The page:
The position of the Indian Ministry of Defense and the aircraft industry is simple and clear: a joint project should be continued with the aim of updating the fleet of equipment and mastering new technologies. In the light of the position of the military department and aircraft manufacturers, the opinion of the command of the air force looks at least strange. The publication of the Business Standard, citing sources in the Indian Ministry of Defense, provides a possible reason for such disagreements. Not so long ago, India chose the winner in the MMRCA tender, whose goal is to purchase 126 new fighter jets. The best car in the competition was recognized as the French fighter Dassault Rafale. The total cost of 126 aircraft of this model is approximately 18 billion dollars. Probably, a gradual reduction in military spending could lead to the current situation, when the leadership of the Indian Air Force simply has to choose between purchasing existing aircraft and developing promising aircraft.
Russian and Indian aircraft manufacturers have repeatedly disclosed some details of the appearance of an FGFA aircraft. Some of their statements can be considered in some way a response to criticism from the Indian Air Force. For example, the AL-41FXNNXX engine currently used is a temporary solution. For the Russian fighter T-1 and its export version of FGFA, another engine is being developed. In addition, as part of the FGFA project, it is planned to create a new radar with a circular view. As for the relatively high cost of the finished aircraft, this is due to its class (heavy fighter) and the corresponding requirements.
The program to create a fifth-generation fighter FGFA is moving forward, and the latest statements by the leadership of the Indian Air Force can be linked to its current stage. Recall that in the fall of 2007, Russia and India signed an intergovernmental agreement, and in December of the following year, Rosoboronexport and HAL signed a general contract, which described the general principles of international cooperation. At the end of 2010, the parties signed a preliminary design agreement. By this time, the basic requirements for a promising aircraft were determined. In the middle of last year, preliminary design was completed, and negotiations are ongoing for a contract, the purpose of which will be the creation of a final project. Perhaps, the leaders of the Indian Air Force are trying to influence the decisions of the Ministry of Defense before signing the last contract, which will be followed by major financial investments.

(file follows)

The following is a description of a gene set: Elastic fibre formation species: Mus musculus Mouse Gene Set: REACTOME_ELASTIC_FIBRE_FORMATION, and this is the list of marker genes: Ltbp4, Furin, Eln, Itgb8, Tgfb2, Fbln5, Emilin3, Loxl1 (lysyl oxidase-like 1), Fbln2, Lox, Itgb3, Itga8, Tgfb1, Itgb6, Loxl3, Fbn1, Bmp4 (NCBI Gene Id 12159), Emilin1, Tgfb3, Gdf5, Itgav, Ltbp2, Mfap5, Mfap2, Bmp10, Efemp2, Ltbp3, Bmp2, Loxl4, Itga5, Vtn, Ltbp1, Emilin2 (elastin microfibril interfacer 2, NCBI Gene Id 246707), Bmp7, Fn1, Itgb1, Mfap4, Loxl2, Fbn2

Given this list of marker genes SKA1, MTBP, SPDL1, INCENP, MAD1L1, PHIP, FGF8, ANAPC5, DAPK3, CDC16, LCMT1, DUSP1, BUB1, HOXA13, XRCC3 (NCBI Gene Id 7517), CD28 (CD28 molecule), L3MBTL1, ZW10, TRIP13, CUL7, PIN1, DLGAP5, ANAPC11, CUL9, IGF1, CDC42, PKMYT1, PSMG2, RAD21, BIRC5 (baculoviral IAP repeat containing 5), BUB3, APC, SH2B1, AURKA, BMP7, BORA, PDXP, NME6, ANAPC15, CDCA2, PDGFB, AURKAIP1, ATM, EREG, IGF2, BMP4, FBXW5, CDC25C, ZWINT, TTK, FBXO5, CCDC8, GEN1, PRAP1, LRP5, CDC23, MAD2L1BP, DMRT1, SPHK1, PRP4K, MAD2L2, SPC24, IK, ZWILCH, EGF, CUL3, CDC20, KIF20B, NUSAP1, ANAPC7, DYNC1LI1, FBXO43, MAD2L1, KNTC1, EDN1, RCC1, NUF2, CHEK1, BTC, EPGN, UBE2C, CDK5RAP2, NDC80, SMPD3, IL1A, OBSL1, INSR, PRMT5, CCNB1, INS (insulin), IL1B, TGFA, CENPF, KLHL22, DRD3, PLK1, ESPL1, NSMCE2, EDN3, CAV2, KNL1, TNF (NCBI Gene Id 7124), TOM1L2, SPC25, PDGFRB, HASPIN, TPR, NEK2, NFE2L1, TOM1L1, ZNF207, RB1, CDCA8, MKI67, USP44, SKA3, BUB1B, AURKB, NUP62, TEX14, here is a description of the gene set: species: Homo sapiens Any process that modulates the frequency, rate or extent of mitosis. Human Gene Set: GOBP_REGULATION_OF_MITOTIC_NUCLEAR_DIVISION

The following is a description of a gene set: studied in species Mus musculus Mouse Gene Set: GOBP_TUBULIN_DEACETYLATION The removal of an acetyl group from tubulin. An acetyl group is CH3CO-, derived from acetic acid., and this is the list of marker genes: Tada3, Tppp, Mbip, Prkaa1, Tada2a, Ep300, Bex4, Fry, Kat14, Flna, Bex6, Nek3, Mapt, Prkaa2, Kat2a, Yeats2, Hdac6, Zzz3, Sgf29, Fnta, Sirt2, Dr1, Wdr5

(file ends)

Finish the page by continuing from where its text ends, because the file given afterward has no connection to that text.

India is currently planning to build an FGFA 144 fighter. Previously, the number of required aircraft of this type was estimated at over 210 units, but the financial restrictions of recent years have forced the Indian military to abandon these plans. The renewal of the Air Force - the purchase of French Dassault Rafale aircraft and the creation and subsequent construction of FGFA fighter jets - will have to spend approximately 25 billions of dollars. In the light of the possible continuation of a reduction in the military budget, such plans look extremely daring, and no one can yet guarantee that they will not have to be revised. This year is expected to sign a contract for basic engineering works. By the time this agreement appears, the parties must determine their plans and needs. In addition, by this time, the confrontation between the air force and the Ministry of Defense can be completed in alliance with aircraft manufacturers.
On the materials of the sites:
Indian Air Force Criticizes FGFA Project
- Ryabov Kirill